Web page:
So you’re a homebrewer living in a rural area or a smaller suburb. There’s a homebrew club in a bigger city, but it’s a long drive and your busy schedule makes travelling a challenge. Still, you have a keen desire to meet other homebrewers, share experiences and talk about your favorite hobby. What to do? Try teaming up with a local brewery and start your own.
There are now over 5,000 breweries in the United States. Most of these are small local or regional craft breweries. Chances are one is near you. Chances are the proprietor started out as a homebrewer. Chances are they’d love to help you start a homebrew club.
Small local breweries know that homebrewers compose one of their key demographic customer bases and will be eager to strengthen ties to their community. A local brewery can serve as the perfect meeting place and they’ve got beer!
A group of homebrewers in the small rural town of Jordan, MN did just that when a brewery opened in the city late last year. Tim Roets, owner and head brewer of Roets Jordan Brewery explains, “As a homebrewer gone pro, things I learned from my involvement in local homebrew clubs and entering contests were instrumental in our decision to open. We have been co-hosting a BJCP contest for several years since we have been working professionally. We had strong community participation in the period leading to our opening, and many of our supporters were homebrewers. I always give homebrewers two bits of advice – join a homebrew club and enter BJCP-sanctioned contests for the feedback and tasting experience.”
Professional brewers have contacts that the average individual may not and resources that they can draw on for support. When the Jordan Homebrew club had their second meeting at the brewery, Tim contacted some of his friends in other local clubs to come down to share information and personal experience from how their homebrew clubs worked to help them get started. With that kind of head start the brand new club quickly got registered with the AHA and were brewing batches together within only a couple of months after forming.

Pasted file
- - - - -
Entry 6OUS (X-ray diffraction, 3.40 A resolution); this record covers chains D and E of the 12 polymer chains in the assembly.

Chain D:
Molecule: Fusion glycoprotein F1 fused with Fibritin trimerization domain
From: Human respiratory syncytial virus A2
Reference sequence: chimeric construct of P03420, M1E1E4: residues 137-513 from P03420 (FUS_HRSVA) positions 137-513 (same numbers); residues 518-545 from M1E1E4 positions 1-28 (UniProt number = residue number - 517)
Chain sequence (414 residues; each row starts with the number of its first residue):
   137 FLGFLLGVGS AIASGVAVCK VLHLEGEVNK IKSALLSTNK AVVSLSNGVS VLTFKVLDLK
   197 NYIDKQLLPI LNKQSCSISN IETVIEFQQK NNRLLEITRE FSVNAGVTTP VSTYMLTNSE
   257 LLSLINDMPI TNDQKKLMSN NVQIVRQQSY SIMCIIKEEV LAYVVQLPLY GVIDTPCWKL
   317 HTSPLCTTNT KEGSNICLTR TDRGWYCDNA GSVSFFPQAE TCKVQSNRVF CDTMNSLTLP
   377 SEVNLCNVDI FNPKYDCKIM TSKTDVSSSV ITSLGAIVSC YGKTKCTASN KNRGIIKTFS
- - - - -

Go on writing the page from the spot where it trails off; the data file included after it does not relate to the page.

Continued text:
However, Tim does caution that depending on the type of building, brewery labor scheduling and local laws, it may not be possible for some breweries to host meetings. He says, “Finding a venue that allows the serving of homebrew is a challenge for many homebrew clubs. I can’t do it during business hours. This is an issue with most of the larger clubs. Don’t hold it against your local brewery of they can’t handle a club logistically and still run their business.”
He also feels that it is important that a club be inclusive, active and focused on making everyone’s beer better. “If possible, they should be involved in local contests and education like brewery tours, club test brews and sensory/BJCP training. A balance of the more technical meetings and fun field trips mixes it up and adds camaraderie to the group.”
When forming a new homebrew club, it can be a challenge to balance the goals of the advanced homebrewers with the developmental needs of newer brewers. By making sure questions are asked and answered with a spirit of community support, everyone will become better brewers. Don’t let a lack of a local homebrew club stop you from taking your homebrewing to the next level. It’s a homebrewed land and your club is waiting.